This book strained my patience to the very limits, but my perseverance did pay off. ETN had a lot of back and forth just as book 2 did, which drove me to distraction, but unlike that one the ending has some satisfying resolutions and made me eager for the story to continue. The book does have issues, and it doesn't hold up to the quality of book 1, but it was far better than book 2.
The story starts out as anticipated - Cassie needs to find a way to break the geis Mircea laid on her. Her will to resist is fading, and Mircea is going insane. I have to admit, the author's resolution to the dilemma was smart if extremely simple, and had been hinted at several times to astute readers. Some readers may find it disappointing; I was just glad it was over. The downside is that readers have to wait to the very last chapter for that resolution. Cassie needs Merlin's Codex which should have a counter spell in it. But the Codex has been unwriting itself through the years, and so the complete text can only be found in the past. No problem for a time traveling clairvoyant. Wrong. Everyone either wants the book for themselves because it is so powerful, or they don't want anyone to have it because it is so powerful. Which side of this debate Pritkin falls on is critical to the story. Until that last chapter, Cassie jumps back and forth through time, with small battles sprinkled in here and there, to find it. The action is fast paced and mostly useless, as she skips around like a little girl at a party. The main intent of all these trips is for Cassie to learn just who her allies are (especially Pritkin), but this could have been done in a less muddled and exhausting way. At times I become so frustrated I literally growled at the book! Hopefully, the author will realize that the constant time shifting is distracting and annoying to a reader.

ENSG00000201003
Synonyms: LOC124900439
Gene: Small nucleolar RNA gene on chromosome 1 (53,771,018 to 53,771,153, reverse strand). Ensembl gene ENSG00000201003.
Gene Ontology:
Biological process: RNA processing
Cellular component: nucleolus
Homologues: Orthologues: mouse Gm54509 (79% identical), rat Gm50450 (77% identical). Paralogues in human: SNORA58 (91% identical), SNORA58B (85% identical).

The awesome, and truly clever, revelations about Pritkin made the entire book worth reading. His character was beginning to get beyond aggravating as the author constantly had Cassie (and readers) guessing if he was on her side or not, just as in book 2. Yet, his involvement in the geis is much deeper than suspected, and he becomes a catalyst for the introduction of another powerful, and potentially plot inducing, character - Lord Rosier. Cassie also discovers some twists to her new power (even managing to duplicate Agnes' time freezing trick, by accident of course), and sees how much responsibility it is to be Pythia.
The ending saved this book from being mediocre. My fears that the geis would consume many books to come were laid to rest but the actions surrounding the geis provided lots of cool plotlines and enough resolution to make some progress. Readers learn who the golden god who calls Cassie "Herophile" is and the origin of the Pythia's powers; we learn more about Pritkin's past, the motivations of the Silver Circle; and, just what Mircea and Cassie truly feel. Cassie finally accepts the responsibility as Pythia, and makes alliances to protect herself and the timeline. Now that these things are tied up, the plot should be able to focus on the coming "war." Though book 2 was a disappointment, this makes up for it. I will read Curse the Dawn (Cassandra Palmer, Book 4) and have even ordered Midnight's Daughter (Dorina Basarab, Dhampir, Book 1) to see how she handles a story with a different protagonist. Recommended.